This difficult word denotes a slippage of one vertebra on another, usually the one above being forward on the one below.  It can be caused by a bilateral defect in the part of the vertebra that connects to the facet joint. It can be a congenital defect not causing symptoms and it’s usually at the base of the spine, at L5/S1.  Sometimes in people with back and leg pain and spondylolisthesis a herniated disc is found to be the cause of pain.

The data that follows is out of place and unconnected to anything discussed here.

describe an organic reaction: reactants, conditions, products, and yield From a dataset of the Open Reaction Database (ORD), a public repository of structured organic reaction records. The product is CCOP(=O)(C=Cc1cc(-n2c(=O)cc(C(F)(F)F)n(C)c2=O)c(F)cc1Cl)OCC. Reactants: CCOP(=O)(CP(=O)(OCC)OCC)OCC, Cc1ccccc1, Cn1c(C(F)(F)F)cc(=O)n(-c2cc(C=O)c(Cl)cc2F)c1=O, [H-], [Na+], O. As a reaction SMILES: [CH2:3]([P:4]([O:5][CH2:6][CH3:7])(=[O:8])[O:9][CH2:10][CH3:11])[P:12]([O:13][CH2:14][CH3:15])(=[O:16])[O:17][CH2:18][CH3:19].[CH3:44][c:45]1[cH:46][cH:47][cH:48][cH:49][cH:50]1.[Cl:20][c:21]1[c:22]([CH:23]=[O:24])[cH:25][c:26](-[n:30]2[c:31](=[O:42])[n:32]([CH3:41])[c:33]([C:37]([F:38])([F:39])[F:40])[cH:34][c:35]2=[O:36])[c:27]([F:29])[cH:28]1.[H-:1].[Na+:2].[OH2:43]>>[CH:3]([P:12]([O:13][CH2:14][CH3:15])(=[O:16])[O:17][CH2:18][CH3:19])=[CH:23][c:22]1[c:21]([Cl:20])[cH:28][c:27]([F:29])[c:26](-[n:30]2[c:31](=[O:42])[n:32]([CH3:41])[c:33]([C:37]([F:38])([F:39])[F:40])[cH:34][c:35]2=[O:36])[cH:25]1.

Spondylolisthesis can be caused by heavy lifting or other trauma and if it limits work, can be treated with a fusion operation.  The bony defect without any slippage is called spondylolysis and is usually an incidental finding. With aging, sometimes the facet joints fail and a degenerative type of spondylolisthesis develops, also called pseudo-spondylolisthesis. That can cause spinal stenosis and if symptoms require an operation, a fusion may need to be done.